The perfect swarm: Truck carrying hives overturns near Carlile

Beekeepers work to contain some of the millions of bees displaced during Thursday’s accident.
Beekeepers work to contain some of the millions of bees displaced during Thursday’s accident.

By Sarah Pridgeon

A semi tractor rolled over near Carlile and spilled its cargo of live bees across Hwy 14 on the morning of September 19. With a cloud of buzzing insects surrounding the site, crawling across the damaged and broken hives, it took seven hours for the response team to completely clear the road.

“We had beekeepers come out to help us from Gillette and Beulah and they salvaged a good portion,” says Jason Perry, Hulett Fire Chief, who acted as incident command.

“They estimated that there were 420 colonies and as many as 50,000 bees in each one. I did the math and worked out there were up to 21 million bees on that tractor trailer.”

The driver, 26-year-old Yadel Irun-Morales from Las Vegas, was not injured in the accident. The 20-strong team comprised of Hulett Fire Department volunteers, Fire Warden Gari Gill and EMS respondents from Hulett and Moorcroft, however, were not quite so lucky.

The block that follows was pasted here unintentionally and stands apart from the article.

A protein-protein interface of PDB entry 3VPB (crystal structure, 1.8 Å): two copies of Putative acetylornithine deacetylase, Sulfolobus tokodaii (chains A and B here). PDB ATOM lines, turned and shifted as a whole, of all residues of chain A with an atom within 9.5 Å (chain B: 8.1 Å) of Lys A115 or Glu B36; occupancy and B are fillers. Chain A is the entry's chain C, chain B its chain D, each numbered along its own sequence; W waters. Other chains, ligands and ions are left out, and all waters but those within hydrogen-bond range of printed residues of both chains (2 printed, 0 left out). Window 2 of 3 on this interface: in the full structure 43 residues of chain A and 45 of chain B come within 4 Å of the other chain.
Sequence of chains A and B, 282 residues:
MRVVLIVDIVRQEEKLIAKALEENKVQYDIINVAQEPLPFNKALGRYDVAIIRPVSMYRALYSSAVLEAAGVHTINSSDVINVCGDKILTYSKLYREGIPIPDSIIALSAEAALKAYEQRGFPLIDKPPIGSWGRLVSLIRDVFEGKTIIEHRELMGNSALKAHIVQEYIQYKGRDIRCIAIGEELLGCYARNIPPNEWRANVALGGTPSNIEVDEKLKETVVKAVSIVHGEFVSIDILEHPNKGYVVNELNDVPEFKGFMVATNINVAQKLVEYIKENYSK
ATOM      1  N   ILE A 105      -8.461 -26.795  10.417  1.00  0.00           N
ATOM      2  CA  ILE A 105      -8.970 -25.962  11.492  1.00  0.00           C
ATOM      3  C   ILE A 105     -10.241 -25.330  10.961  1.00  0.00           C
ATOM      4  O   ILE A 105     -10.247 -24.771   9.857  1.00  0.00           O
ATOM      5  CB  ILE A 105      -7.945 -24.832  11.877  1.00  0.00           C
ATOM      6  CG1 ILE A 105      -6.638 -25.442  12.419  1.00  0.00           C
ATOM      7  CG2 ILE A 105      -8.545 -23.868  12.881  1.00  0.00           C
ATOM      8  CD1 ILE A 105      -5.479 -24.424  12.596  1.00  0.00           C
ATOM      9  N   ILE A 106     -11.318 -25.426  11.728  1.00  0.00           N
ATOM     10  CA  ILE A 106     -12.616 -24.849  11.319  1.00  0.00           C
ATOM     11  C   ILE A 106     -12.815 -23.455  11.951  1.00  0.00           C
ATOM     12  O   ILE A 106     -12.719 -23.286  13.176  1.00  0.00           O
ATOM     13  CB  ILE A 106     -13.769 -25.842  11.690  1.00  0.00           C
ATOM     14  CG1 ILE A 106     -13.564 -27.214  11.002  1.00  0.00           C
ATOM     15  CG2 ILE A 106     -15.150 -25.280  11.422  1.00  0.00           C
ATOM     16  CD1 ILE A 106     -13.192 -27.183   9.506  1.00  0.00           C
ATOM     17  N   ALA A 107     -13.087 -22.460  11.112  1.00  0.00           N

“I only know of one person who didn’t get stung – and when one bee stings you, it releases a pheromone that attracts other bees,” says Perry.

“People were stung as much as half a mile away. Even in the cool of the morning, those bees were pretty active, buzzing about and covering the hives – there was a cloud of them above the trailer.”

Bee spillages being a relatively uncommon occurrence, there was minimal protection available for all team members but the beekeepers.

“The firefighters had their turnout gear on, but we’re not equipped with bee suits,” says Perry. “There were some minor reactions to the stings, but the hospital sent out medication so we were able to treat them.”

Despite the adverse conditions, the team worked diligently to clear the debris, finally completing the task at around 3 p.m. on the same day. Thanks to their efforts, the recaptured bees will be able to continue their journey south to California for the winter.

“It was quite an ordeal,” Perry concludes. “I sincerely hope that this was a once-in-a-lifetime call.”

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